Published on March 4th, 2022 | by Burlington Partnership0
Supporting Burlington Kids to Grow Up Tobacco-Free
Recently we unveiled our newest resource for Burlington, an interactive, Burlington-specific website with maps, visuals, and data to help reduce underage use and adult misuse of substances through improvements to local policy and community design. Over the next few months we will be working with the VT Department of Liquor and Lottery to complete another round of assessments of Burlington retailers so we can update the site with the most current information for Burlington. If you are interested in this work and would like to help, email Mariah at firstname.lastname@example.org.
Local policy makers are on the front lines of creating policies and zoning that can improve health outcomes for a community and reduce inequities. At a local level we often have a better understanding of our residents’ health needs and lived experiences and can consider local context, and align changes with our own community goals. For example, during the COVID-19 pandemic local leaders considered the potential for virus exposure based on the size and design of the community and often made decisions based on the needs of our specific community that expanded on state regulation.
In this post we’ll dig deeper into the impact of just one of the legal substances available in our community, tobacco. There is a lot local policy makers and community members can do to reduce the negative impacts of tobacco, particularly use by youth. Public health and medical professionals in VT have worked hard in recent decades to prevent and reduce tobacco use in our state, with exciting results. We’ve seen adult and youth smoking rates in VT decrease dramatically in the last 20 years, with Burlington youth who report smoking in the last month dropping from 10% in 2009 to 4% in 2019.
Even with the progress we’ve made, smoking still costs our state approximately $348 million in medical expenses and results in about 1,000 smoking-related deaths each year! And electronic nicotine products are threatening a new generation of Vermonters with addiction. At a local level we have reason to be concerned as well. Because the Tobacco Industry is banned from advertising on television, radio, and billboards, they focus their multi-million-dollar advertising budget on infiltrating communities, mostly at the “point-of-sale.” Did you know that the tobacco industry spends an estimated $16.7 million per year marketing in Vermont alone?! Ads and signs for products outside and inside Burlington stores help normalize use and are likely contributing to our current vaping epidemic among young people. Although, have you noticed how the ads fail to mention that 2/3 of tobacco users will ultimately die as a result of long-term use of these substances?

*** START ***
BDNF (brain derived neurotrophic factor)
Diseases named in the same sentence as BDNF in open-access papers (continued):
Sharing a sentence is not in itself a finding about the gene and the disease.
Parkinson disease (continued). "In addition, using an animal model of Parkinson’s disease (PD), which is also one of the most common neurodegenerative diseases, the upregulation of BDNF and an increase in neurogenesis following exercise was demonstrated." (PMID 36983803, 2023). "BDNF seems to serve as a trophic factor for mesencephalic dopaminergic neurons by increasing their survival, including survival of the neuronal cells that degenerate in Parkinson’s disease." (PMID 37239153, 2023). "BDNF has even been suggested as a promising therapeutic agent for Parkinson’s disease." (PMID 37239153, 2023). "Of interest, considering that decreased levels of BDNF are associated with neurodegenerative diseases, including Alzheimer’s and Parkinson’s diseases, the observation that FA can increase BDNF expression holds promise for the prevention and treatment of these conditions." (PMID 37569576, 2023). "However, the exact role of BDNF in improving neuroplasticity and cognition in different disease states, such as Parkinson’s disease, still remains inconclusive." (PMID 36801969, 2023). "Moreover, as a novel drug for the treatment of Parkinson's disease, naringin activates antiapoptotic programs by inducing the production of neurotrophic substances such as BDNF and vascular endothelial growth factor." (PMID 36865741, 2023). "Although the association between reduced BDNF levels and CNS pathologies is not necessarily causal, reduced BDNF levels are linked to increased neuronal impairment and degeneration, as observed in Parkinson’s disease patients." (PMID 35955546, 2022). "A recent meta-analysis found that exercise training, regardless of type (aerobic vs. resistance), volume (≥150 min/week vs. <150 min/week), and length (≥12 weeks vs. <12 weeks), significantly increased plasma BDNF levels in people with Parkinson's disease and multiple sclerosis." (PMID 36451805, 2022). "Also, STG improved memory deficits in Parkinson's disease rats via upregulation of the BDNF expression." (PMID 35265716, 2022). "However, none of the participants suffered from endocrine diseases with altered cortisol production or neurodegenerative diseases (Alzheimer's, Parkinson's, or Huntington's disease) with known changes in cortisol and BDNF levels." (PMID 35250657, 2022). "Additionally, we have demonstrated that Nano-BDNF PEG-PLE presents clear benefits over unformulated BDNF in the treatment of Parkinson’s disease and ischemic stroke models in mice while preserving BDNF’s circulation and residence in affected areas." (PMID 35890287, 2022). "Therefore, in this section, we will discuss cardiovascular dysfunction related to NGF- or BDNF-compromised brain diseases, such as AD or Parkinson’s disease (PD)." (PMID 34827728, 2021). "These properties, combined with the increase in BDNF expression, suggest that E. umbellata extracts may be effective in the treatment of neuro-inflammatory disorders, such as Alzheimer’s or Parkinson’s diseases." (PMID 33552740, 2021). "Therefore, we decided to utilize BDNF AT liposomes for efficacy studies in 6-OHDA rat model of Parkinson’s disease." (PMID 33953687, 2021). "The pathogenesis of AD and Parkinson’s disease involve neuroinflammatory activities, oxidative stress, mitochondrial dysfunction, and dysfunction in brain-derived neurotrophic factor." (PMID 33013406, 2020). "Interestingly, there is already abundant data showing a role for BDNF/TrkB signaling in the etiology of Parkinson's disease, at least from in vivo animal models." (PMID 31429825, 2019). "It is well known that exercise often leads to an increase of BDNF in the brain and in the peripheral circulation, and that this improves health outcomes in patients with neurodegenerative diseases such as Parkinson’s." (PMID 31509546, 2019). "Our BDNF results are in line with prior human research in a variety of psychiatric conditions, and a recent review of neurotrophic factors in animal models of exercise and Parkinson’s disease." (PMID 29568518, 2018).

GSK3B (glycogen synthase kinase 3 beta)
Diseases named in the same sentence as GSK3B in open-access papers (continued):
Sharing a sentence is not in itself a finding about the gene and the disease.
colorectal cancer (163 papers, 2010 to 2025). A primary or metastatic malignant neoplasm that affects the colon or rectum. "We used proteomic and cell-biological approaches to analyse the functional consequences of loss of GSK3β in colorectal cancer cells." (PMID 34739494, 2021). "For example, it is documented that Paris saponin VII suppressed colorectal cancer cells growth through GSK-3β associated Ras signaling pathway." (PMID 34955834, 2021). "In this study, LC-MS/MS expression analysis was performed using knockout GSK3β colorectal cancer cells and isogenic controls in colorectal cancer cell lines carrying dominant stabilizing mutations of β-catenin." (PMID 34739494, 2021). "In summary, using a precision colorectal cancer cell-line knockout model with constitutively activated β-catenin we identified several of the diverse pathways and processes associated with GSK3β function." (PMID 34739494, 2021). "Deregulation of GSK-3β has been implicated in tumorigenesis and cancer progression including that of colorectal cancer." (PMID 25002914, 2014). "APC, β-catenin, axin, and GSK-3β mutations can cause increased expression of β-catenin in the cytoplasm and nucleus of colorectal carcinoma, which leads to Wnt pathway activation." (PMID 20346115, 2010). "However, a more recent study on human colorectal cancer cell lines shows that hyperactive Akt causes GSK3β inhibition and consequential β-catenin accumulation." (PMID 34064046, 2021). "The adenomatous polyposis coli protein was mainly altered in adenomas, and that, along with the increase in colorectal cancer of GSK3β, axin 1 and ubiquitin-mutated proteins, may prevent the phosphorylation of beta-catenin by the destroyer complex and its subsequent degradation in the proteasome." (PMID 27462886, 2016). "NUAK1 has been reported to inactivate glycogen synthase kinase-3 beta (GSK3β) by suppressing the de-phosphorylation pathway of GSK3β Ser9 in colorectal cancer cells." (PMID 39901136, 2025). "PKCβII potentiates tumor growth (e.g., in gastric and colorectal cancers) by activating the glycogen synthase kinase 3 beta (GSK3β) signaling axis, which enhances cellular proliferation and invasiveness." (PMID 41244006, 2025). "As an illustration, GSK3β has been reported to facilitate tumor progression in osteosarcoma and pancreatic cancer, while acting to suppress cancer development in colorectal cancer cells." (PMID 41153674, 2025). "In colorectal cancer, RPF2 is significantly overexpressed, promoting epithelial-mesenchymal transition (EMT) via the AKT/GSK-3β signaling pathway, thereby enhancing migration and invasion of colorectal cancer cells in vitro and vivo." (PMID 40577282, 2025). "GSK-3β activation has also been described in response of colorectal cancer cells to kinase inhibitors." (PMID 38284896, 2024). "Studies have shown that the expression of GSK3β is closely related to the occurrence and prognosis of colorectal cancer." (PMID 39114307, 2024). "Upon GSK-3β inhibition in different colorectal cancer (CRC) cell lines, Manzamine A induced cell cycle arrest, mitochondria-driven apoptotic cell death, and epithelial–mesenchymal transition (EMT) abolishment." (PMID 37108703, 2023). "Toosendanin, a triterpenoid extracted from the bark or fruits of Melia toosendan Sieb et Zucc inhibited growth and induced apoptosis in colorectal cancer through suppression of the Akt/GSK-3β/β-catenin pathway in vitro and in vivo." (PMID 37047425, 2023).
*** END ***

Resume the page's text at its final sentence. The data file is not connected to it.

Next time you stop in your neighborhood convenience store look around at the advertising for tobacco brands and products. Did you see signs outside? Did they light up? Were they placed under 3 feet high? (Look at the door.) Were they placed near other youth-friendly products? If you see any of this, there are reasons to be concerned. Research has shown again and again that the more ads kids are exposed to the more positive attitudes about use of alcohol or tobacco they have and the more likely they are to use these substances.
Our community assessments showed that 35.5% of Burlington retailers that sold tobacco and alcohol had advertising under 3 ft high and 20% of stores had products placed within 12 inches of candy, gum, or toys. The impacts may be reflected in our local data.. In just 4 years the number of high school students in our district who reported they are currently using an electronic tobacco product (used in the last 30 days) more than doubled from 11% of teens in 2015 to 25% in 2019 (BHS Youth Risk Behavior Survey results).
Big Tobacco has a lot of power and influence nationally, but at a local level, Burlington can still control where and how much advertising and accessibility to these products we’ll allow in our community. Check out our Healthy BTV Story Map site to see images taken from local shops in Burlington, most within walking distance of a Burlington school. This is not about calling out any one store. We can use ordinances, zoning, and other local policy to show a commitment to healthy, thriving kids and equitable communities over industry profits! The website shares more recommendations and info about how to get involved in creating change.